By Topic

Characteristics of multisignal and noise-modulated high-power microwave amplifiers

Sign In

Cookies must be enabled to login.After enabling cookies , please use refresh or reload or ctrl+f5 on the browser for the login options.

Formats Non-Member Member
$31 $13
Learn how you can qualify for the best price for this item!
Become an IEEE Member or Subscribe to
IEEE Xplore for exclusive pricing!
close button

puzzle piece

IEEE membership options for an individual and IEEE Xplore subscriptions for an organization offer the most affordable access to essential journal articles, conference papers, standards, eBooks, and eLearning courses.

Learn more about:

IEEE membership

IEEE Xplore subscriptions

2 Author(s)
Scherba, M.K. ; Hughes Electron Dynamics Division, Torrance, Calif. ; Rowe, J.E.

As a result of the inherent nonlinearity of the beam-circuit wave interaction process in high-power microwave amplifiers, there are harmonics generated when one signal is applied to the input and both harmonics and intermodulation products are generated when multiple component signals are applied. The effect of these generated signals is to reduce the available power levels of the fundamental signals. In this investigation multiple signals, noise, and combinations of these are considered as inputs to high-power traveling-wave and crossed-field amplifiers. A one-dimensional nonlinear theory is developed to consider multisignal inputs and harmonic generation and includes the effects of RF space charge, distributed circuit loss, and the variation of tube parameters with frequency. The theoretical results for the case of two input signals reveal both a strong larger amplitude capturing effect as well as a pronounced lower frequency signal preference. Both of these effects have also been observed experimentally using a high-power continuous-wave octave bandwidth traveling-wave amplifier. In addition to the multisignal studies a band of noise and combinations of noise and single-frequency signals have been applied to the experimental device. Measurements are made on the formation of noise intermodulation sidebands and on the degradation of a single-frequency input signal when a band of noise is simultaneously applied to the input of the traveling-wave amplifier. The noise is noticeably more effective in reducing the signal power level when it is positioned lower rather than higher in frequency with respect to the single-frequency signal. Experimental studies on a high-power continuous-wave wideband crossed-field amplifier are presented for comparison purposes. While the two devices are very similar in some respects they differ in others. For example the crossed-field amplifier shows a preference for a higher frequency signal which is just opposite to the traveling-wave tube results. In general the agreement between the theoretical and experimental multisignal results is good especially when the effects of distributed circuit loss and space-charge forces are included in the non-linear multisignal interaction equations.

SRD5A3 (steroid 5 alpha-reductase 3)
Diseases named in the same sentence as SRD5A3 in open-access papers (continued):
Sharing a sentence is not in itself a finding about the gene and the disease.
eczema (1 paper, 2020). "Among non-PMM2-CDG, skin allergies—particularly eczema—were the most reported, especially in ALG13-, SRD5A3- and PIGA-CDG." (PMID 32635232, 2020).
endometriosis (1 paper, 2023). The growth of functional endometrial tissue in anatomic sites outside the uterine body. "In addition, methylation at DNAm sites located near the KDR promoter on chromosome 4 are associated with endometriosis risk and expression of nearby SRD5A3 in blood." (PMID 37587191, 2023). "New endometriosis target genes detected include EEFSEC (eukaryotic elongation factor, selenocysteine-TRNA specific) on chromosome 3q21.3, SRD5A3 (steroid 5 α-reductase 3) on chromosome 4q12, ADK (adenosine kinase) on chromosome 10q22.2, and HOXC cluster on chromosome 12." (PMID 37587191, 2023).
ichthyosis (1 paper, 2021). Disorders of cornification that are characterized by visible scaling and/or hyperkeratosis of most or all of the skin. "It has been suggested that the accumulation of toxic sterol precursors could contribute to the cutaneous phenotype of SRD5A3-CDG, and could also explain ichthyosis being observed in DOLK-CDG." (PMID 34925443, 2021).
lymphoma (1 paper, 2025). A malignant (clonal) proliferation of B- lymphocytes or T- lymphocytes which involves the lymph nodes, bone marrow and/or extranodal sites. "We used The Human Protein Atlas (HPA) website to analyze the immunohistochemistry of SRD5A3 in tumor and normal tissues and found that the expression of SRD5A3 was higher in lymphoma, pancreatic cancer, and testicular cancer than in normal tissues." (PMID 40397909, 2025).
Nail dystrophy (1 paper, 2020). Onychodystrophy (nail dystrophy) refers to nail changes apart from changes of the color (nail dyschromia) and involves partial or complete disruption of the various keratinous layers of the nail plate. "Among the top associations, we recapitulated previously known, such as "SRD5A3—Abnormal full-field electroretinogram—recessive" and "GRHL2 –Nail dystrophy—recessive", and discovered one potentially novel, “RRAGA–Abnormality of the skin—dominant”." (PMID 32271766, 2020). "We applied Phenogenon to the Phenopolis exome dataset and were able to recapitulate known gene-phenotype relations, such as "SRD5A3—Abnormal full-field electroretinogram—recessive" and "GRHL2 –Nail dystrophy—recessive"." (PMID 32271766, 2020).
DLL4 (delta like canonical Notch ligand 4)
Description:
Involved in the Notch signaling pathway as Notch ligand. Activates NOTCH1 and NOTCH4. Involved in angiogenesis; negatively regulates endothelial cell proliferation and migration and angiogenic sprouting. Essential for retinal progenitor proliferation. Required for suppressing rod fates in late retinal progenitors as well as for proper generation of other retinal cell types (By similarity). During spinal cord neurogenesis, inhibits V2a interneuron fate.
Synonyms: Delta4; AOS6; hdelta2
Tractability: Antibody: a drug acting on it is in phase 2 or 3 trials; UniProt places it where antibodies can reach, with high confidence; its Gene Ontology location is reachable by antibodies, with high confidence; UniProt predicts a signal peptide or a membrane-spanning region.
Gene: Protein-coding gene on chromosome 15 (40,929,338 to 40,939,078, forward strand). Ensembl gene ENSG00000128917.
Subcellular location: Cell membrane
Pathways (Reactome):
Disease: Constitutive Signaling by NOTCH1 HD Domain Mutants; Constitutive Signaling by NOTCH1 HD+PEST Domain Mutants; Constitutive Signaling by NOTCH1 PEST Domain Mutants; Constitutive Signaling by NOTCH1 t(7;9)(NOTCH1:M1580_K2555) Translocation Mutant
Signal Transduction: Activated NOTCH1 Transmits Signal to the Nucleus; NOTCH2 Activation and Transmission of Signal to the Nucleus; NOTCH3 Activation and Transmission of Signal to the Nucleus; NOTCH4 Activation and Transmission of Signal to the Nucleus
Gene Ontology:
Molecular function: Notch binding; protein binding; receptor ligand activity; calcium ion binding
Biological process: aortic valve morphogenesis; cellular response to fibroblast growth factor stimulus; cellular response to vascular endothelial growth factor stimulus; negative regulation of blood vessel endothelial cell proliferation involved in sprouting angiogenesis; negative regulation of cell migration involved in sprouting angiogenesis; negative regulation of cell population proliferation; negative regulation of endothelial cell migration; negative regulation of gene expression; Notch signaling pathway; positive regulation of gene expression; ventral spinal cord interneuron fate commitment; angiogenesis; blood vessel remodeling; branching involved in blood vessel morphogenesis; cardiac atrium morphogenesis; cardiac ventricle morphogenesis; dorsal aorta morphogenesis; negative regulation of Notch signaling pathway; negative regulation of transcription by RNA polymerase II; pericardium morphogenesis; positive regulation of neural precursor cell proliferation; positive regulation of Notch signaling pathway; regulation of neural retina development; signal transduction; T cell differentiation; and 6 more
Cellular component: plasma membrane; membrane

Published in:

Electron Devices, IEEE Transactions on  (Volume:18 ,  Issue: 1 )